Philippines: La Niña and the catastrophe brought by environmental destruction

Hereby we share an article published in the last issue of Ang Bayan from Philippines.

As the Philippines enters the rainy season this June, the climate is transitioning from El Niño to La Niña. In May, Pagasa placed the probability that La Niña will hit in July-September at 69%. La Niña is characterized by more frequent and heavier rains, which is bound to result in more severe flooding, landslides and typhoons.

El Niño and La Niña are two phases of the climate phenomenon called El Niño Southern Oscillation or ENSO. ENSO is characterized by irregular changes in wind and temperature in the Pacific Ocean. This results from global warming driven by fossil fuel use for energy, transportation and industrial production.

The Philippines has experienced at least five La Niña cycles since the 1980s. Intervals between each cycle are shorter, while bringing greater damage to the country. During the 1988-1989 La Niña, damage to crops reached ₱900 million. The country experienced two consecutive La Niñas 10 years apart—1998-2001 and 2010-2011. La Niña persisted slightly until early 2012 intensifying the typhoons that hit the country, especially in Mindanao.

More than 1,000 were reported dead, 900 went missing and hundreds of thousands were left homeless when Typhoon Pablo (international name: Bopha) hit the Davao region in December 2012. More than 1,200 were killed, and as many went missing in Region 10, particularly in Cagayan de Oro when Typhoon Sendong (Washi) hit in December 2011. Less than five years later, La Niña (2016-2017) occurred again. This La Niña intensified Typhoon Niña (Nock-Ten, 2016) that hit the Bicol region.

The Philippines was last hit by La Niña in 2020-2022. In 2020 alone, 23 typhoons hit the Philippines, higher than the usual 20 typhoons per year. Typhoons Rolly (Goni, 2020) and Ulysses (Vamco, 2020) hit the Visayas and Northern Luzon. These two typhoons caused damages estimated at over ₱40 billion (or ₱20 billion each). La Niña ended without almost no gap before another ENSO cycle re-entered in July 2023.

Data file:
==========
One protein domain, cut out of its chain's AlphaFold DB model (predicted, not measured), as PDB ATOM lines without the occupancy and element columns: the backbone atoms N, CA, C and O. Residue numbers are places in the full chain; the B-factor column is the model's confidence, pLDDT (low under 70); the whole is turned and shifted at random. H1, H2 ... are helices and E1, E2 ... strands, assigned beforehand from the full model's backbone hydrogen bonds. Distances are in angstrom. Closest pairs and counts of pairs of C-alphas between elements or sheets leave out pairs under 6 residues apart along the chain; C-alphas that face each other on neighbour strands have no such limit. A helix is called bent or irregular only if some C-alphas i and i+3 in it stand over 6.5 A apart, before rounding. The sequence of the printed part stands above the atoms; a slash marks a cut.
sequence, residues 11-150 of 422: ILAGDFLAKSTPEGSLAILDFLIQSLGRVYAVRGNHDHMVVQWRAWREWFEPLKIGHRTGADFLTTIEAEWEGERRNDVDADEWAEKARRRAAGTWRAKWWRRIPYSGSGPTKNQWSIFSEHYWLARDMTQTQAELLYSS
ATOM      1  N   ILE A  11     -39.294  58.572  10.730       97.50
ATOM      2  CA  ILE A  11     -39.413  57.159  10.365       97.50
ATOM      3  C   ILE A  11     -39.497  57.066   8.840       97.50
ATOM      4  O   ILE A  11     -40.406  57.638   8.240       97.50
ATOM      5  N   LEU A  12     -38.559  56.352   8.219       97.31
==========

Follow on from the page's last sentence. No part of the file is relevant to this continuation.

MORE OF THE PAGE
Environmental destruction and ENSO

In typhoons Pablo and Sendong, deforestation was a clear factor in the deadly floods, when water surged from the mountains to the lower coastal areas. But more than that, Philippine deforestation has caused a greater impact on the Pacific ENSO cycle.

In a 2023 study, scientists confirmed the large role of deforestation in the so-called Maritime Continent (MC) in the frequency and intensity of ENSO in recent decades. The MC consists of Indonesia, New Guinea, the Malay Peninsula, the Philippines and their surrounding ocean. They said deforestation in these countries increased the probability of the formation of more complex and unpredictable El Niños by 11.7%; and La Niña by 14.6%.

These deforestations are driven primarily by land-use conversion, commercial logging, timber plantations, and large-scale and destructive mining.

Suffering the most from La Niña are national minorities and farmers who lose their homes and livelihoods when typhoons and floods strike. They rightfully demand indemnification from mining and plantation companies for the plunder and environmental destruction that consequently brought devastation to their communities.

An example of this is the demand of the residents of Masara, Davao de Oro (formerly Compostela Valley) that Apex Mining Corporation repair the town roads and bridges damaged after typhoon Pablo. In Cagayan Valley, farmers demand debt payment postponements, or even total debt relief, of their production loans for them to have a chance to recover their losses in the next crop cycle. At the same time, they demand the reactionary state to allocate compensation funds for the homes and livelihoods that were damaged.

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